IBM's Internet guru bullish about e-commerce future

IBM Internet guru Irving Wladawsky-Berger has brushed aside Internet commerce skeptics and presented an encouraging vision of the Web's progress and future. In his keynote address at Internet World, the IBM general manager of Internet solutions said that 'angst and consternation' about the Web's prospects for supporting electronic commerce are premature.

IBM Internet guru Irving Wladawsky-Berger has brushed aside Internet commerce skeptics and presented an encouraging vision of the Web's progress and future.

In his keynote address at Internet World, the IBM general manager of Internet solutions said that "angst and consternation" about the Web's prospects for supporting electronic commerce are premature.

"It's like learning how to hit a baseball and then turning around and saying, 'Wrigley Field, here I come,' " he joked.

Powered by a free market, Web infrastructure will in due time catch up with industry expectations for conducting Web-based business, he said.

Wladawsky-Berger outlined five areas in which he believes the Web is already demonstrating its potential business value: marketing/branding; customer self-service; transactional processing; security; and personalisation.

The Web will be integrated with traditional ways of handling these functions, but won't consume them, he said, noting that "people will always want to slam the door on the new car they're buying."

Recent developments such as the secure electronic transaction (SET) protocol and advances in search and data mining technology should ease fears about credit card transactions and end the "agony" of sifting through data, he said.

Wladawsky-Berger also gave an expected nod to IBM's announcements today about new NCs, Java-based e-commerce tools, and an Internet "burglar alarm."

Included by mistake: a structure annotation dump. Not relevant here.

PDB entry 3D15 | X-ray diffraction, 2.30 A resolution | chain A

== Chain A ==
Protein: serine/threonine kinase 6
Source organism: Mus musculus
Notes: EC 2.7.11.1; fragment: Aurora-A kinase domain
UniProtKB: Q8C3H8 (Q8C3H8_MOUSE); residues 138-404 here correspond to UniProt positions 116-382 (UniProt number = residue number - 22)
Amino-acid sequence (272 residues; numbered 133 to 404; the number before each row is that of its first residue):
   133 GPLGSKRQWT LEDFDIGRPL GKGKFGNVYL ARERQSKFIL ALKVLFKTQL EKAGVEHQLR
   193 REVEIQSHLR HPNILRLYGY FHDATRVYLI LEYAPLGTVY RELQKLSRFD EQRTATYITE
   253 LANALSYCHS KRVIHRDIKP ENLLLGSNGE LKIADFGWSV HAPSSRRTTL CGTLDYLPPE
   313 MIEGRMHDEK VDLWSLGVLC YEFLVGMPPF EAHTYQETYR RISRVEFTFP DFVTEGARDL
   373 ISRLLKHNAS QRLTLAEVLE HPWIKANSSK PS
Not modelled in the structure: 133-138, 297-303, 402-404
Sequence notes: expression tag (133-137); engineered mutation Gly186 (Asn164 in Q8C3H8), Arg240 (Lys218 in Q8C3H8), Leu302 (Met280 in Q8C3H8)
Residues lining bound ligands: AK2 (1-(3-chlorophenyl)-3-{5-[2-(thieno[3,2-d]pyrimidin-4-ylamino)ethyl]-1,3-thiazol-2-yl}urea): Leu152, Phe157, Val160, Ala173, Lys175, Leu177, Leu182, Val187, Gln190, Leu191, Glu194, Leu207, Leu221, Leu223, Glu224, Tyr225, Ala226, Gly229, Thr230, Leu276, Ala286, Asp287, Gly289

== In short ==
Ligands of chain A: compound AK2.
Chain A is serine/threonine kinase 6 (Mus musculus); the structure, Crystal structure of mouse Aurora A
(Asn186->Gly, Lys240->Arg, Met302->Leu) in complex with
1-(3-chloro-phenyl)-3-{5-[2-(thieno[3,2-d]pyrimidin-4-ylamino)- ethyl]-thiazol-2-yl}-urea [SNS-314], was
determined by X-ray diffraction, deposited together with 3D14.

Admitting to a glass-is-half-full perspective, he wrapped up by quoting Yogi Bera - "And the glass is getting taller."

One user who listened to Wladawsky-Berger said it was important to use the technology currently available to get started in the Internet now.

"There's a lot of stuff out there, but if you're waiting for it to be perfect it will pass you by," said William Chamberlain, of Hewitt Associates, a benefits outsourcing company. "You have to start small and grow from there."

Hewitt currently has a home page on the Web that allows clients to access salary survey information. But the company hopes to expand its use of the Internet to include the ability to let clients make changes to benefits plans directly via the Web, without having to contact Hewitt by phone.

Another attendee said that people get impatient with the idea of starting slowly and then building up Web applications. Response time on the Web is slow, and upgrading Web applications can be time-consuming, according to Denise Bohling, the webmaster for Hallmark Computer Products, a computer distributor in Arizona.

"Just because [an application] is on the Web now, doesn't mean it's going to happen quickly," Bohling said. "It's going to take a lot of hard work to improve things, but people expect it to happen yesterday."

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